Henri-Georges Clouzot surely possesses the darkest heart and most cynical outlook of French crime filmmakers. Sure, Quai des Orfevres (France, 1947) looks downright hopeful next to the poisoned pen misanthropy of Le corbeau (1943) or the icy calculation of Diabolique (1955). But put it next to the doomed tragedies and gangster dramas of the era and Clouzot’s mercenary world of lies, greed, jealousy, and corruption offers a bleak portrait of postwar France.
Quai des Orfevres is ostensibly a murder mystery but our detective, the top-billed Louis Jouvet as the fussy Inspector Antoine, doesn’t appear until well into the film, long after the murder of a lecherous old man who produces his own pornography.
By then the identity of the killer is far less interesting than the crisscrossing shenanigans and web of secrets between shamelessly flirtatious singer Jenny Lamour (Suzy Delair), her dull, jealous husband Maurice (Bernard Blier in hangdog patsy mode), and the doting photographer downstairs (Simone Renant) who is, by her own admission, “a funny kind of girl.” All three points of this unspoken romantic triangle have motive and opportunity and trample through the crime scene before the cops are on the case, but they also instinctively protect one another as Antoine picks apart haphazard stories and flimsy alibis.
Freely adapted from the novel “Legitime Defense” by Stanislas-André Steeman, Quai de Orfevres contorts itself to insist that Jenny isn’t really a bad girl, she just acts like one. Delair doesn’t really sell the contradiction but Blier is perfect as Maurice, who could be noir’s eternal patsy if not for the uncharacteristic benevolence of Clouzot.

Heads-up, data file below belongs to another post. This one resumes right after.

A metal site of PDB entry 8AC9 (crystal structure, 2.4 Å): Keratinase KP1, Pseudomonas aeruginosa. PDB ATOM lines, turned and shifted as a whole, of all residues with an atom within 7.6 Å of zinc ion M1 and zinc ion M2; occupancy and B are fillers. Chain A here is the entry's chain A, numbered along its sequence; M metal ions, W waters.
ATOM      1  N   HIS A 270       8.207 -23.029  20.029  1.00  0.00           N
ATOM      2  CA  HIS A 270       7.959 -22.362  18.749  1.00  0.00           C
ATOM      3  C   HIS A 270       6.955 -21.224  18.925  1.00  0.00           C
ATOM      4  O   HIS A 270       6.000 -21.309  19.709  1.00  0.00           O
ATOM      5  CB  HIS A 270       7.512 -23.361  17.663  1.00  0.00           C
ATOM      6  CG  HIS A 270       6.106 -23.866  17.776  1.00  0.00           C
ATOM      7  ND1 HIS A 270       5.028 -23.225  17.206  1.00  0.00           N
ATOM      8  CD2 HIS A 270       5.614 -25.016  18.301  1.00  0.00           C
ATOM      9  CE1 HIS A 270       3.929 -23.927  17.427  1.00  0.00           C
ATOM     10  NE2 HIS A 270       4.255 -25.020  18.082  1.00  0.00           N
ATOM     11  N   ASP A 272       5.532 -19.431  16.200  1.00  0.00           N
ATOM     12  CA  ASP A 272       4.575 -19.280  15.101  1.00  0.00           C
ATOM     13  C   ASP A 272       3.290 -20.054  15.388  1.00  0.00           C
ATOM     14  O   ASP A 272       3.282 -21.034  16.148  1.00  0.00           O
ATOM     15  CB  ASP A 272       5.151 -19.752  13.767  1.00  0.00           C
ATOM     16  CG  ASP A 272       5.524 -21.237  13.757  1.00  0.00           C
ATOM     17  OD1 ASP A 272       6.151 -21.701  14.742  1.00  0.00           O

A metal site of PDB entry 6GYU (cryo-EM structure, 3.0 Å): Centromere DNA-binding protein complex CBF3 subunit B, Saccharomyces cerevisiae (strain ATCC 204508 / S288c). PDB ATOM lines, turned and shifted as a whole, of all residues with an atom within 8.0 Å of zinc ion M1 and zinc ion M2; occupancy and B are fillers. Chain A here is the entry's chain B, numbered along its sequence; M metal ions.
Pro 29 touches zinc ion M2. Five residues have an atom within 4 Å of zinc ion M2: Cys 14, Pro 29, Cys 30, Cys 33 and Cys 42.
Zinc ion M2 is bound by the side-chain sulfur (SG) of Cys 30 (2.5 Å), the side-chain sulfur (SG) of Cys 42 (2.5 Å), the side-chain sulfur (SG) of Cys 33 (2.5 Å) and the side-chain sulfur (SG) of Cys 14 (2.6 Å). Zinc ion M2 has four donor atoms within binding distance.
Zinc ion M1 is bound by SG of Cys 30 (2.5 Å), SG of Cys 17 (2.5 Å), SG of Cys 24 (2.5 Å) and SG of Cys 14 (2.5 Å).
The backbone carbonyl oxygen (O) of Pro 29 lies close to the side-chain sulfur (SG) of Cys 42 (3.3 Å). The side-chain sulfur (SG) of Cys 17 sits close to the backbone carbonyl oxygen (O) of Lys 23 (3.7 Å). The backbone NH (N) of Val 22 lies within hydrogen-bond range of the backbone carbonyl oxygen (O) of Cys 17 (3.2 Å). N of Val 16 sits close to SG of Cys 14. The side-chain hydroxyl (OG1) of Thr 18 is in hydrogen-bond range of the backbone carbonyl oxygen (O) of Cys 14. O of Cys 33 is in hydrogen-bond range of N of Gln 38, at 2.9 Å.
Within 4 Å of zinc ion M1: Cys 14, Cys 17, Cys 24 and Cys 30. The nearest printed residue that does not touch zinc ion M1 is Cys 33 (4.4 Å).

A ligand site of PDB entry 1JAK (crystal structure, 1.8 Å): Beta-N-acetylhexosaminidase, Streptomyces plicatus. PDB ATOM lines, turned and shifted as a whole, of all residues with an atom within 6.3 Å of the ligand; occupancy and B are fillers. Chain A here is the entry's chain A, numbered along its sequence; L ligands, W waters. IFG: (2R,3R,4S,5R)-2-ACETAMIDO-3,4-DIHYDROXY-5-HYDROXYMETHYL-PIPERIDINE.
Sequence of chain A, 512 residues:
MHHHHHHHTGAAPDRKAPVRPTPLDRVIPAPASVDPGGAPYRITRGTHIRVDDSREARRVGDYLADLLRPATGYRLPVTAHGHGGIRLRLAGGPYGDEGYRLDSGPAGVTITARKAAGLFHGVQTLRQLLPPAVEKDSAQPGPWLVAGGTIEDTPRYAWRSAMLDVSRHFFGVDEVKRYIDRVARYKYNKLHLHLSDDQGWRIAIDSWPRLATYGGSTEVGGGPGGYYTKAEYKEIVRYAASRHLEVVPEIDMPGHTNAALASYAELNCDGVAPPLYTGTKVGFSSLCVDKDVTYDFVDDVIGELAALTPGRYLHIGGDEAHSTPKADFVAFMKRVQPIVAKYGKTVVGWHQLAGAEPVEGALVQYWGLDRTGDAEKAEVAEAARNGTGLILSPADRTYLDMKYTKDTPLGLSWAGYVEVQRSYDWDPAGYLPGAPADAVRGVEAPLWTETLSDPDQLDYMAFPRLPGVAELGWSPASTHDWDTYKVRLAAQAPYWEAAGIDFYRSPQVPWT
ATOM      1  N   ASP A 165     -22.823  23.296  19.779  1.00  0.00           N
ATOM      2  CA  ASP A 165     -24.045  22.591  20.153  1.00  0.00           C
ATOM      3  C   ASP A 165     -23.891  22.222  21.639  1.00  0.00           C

Love may conquer all but the optimism feels like a compromise on Clouzot’s part; it was his first film since the savage Le corbeau and the director, who had been blacklisted since the liberation, needed a success. He got it: a commercial hit and a critical triumph.
It won the best director award at the Venice Film Festival.
In black and white, in French with English subtitles
Quai de Orfevres features commentary by film critic Nick Pinkerton and a 1971 episode of the French TV show “Au cinema ce soir” featuring director Henri-Georges Clouzot and actors Bernard Blier, Suzy Delair, and Simone Renant discussing the film.